I've been thinking about happiness a lot lately. What does it take to be truly happy? I'll admit that I've sometimes thought once my career reached a certain point that I would be happier. Some people think once they can afford a house in a desirable neighborhood they'll be happier. Some of us are waiting for our spouse or our kids to become happier so that we can be too. Why do we focus on things outside of ourselves to make us happy? Improving the relationship with ourselves seems to be a good place to start feeling happier.
Many of us are good at meeting the needs of others like family and friends, but not so good at meeting our own needs. A wise friend once told me years ago that I should talk to myself in the same voice that I would talk to my best friend.
If I accomplished nothing today, I might tell myself that I'm not a good business owner, mother, or wife because the house is messy, phone calls didn't get returned, and nothing is made for dinner. But if my best friend told me that she accomplished nothing today, I might tell her that she is an amazing, hard working woman who deserved a day of rest, and that anything she did today was exactly enough.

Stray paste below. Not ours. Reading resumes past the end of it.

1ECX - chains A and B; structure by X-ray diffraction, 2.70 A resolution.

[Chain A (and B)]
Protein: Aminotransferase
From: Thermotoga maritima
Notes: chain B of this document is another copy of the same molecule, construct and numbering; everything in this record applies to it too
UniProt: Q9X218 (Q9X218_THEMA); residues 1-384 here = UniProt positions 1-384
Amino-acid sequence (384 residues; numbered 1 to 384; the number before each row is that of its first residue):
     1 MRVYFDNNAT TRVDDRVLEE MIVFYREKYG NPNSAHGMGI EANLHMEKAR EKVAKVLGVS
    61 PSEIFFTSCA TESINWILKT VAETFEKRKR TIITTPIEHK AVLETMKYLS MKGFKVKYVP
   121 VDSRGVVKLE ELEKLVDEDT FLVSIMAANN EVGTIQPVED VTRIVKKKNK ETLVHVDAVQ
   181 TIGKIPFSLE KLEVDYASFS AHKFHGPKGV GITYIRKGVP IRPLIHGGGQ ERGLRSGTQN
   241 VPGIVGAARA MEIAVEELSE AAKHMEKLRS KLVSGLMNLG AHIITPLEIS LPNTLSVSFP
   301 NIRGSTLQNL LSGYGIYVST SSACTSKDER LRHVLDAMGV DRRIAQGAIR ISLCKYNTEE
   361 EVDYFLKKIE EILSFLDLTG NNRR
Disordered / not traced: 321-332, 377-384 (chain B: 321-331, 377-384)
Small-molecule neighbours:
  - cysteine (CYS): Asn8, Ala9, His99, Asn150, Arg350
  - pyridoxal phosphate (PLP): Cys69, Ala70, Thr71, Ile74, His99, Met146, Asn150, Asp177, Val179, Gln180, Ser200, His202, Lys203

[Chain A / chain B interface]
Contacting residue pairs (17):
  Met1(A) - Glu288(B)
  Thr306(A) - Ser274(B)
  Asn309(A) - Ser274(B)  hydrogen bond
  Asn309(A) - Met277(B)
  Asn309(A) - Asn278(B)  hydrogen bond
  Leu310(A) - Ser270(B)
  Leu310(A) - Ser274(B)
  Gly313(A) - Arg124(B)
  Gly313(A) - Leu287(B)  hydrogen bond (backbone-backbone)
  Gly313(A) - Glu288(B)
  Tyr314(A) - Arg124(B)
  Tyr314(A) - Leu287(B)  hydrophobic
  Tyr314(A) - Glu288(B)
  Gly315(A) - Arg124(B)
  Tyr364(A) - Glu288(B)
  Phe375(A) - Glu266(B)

If I'm in physical pain because my back is hurting, I might tell myself to push through and stop complaining. But if my best friend is in pain, I would encourage her to take it easy and go to the doctor, or try a yoga class and book a massage.
When I'm stressed out about work or relationships, I often tell myself “I should be able to handle this, I need to toughen up!”. But if my best friend came to me stressed, I would try to be comforting and understanding. I would offer to go along with her to a a meditation class, or lend her a book that helped me.
We always hear the phrase “you are your own worst enemy” so how about try being your own best friend? This week I'm going to think about what ways my life would be different if I decided to take care of myself in all same loving ways that I would take care of my most precious friends.